A couple of sentences describing the character’s looks are quite enough for on-the-fly usage in games (Bryn is a slim young man with a purple eyepatch over his left eye. Despite a scar on his cheek, his face is quite handsome). Roleplaying advice describes the character’s behavior, aiding the GM in taking on his role (Bryn is drawn to any attractive woman in the room. He will openly flirt, sparing no compliments and witty remarks). While these two sections are tied to what the players will experience from the outside, the section describing the character’s personality contains information that will be useful to the GM mainly for keeping the character’s act consistent (Bryn is a social idealist and talented actor with one flaw – women. He values freedom and friendship and will do anything to help a friend in need). Together with the part about motivation (He wishes to overthrow the tyranny or to die in the bed of some gorgeous noblewoman.), it makes up the core of a character’s inner workings, and is thus the key of vividly bringing the character to life.

Near the end of the writeup is a section about the character’s background which serves as a great foundation for hooking the character into the story and contriving further developments: Bryn is an actor of little renown who spent the last two years traveling with a theatrical troupe on the rise. Owing to his profession and lifestyle, he met people that suffered under the iron fist of a local tyrant, strongly influencing his sense of justice. Joining a brotherhood of likeminded individuals, he often helps adventurers and freedom fighters through his network of contacts.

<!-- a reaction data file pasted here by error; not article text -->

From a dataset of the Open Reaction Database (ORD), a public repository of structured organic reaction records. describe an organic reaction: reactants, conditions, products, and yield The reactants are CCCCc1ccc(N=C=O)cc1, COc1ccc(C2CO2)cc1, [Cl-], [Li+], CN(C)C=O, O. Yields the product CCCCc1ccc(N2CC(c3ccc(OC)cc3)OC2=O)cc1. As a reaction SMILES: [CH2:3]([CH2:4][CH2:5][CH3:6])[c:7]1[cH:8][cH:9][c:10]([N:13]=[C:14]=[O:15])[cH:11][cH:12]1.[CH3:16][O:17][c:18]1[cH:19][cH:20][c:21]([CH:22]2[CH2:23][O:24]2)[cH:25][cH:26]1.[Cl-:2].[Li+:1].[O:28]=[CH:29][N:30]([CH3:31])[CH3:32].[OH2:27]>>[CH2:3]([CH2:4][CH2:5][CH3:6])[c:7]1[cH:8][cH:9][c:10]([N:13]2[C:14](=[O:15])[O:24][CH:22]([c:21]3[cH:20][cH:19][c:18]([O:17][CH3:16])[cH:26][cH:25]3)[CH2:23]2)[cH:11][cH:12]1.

Finally, the writeup ends with a collection of traits that are extremely useful while browsing for characters you already have a rough idea about. They include personality traits (aggressive, abhorrent, mysterious, etc.), skill sets (artist, leader, merchant, pilot) and affiliations with certain organizations or professions (police, military, etc.). A further point worth mentioning is the inclusion of a truly indispensable and well organized index. It lists the characters according to the aforementioned traits, groups they could belong to (e.g. cult leader and minions, space opera rivals or terrorist cell) and their authors.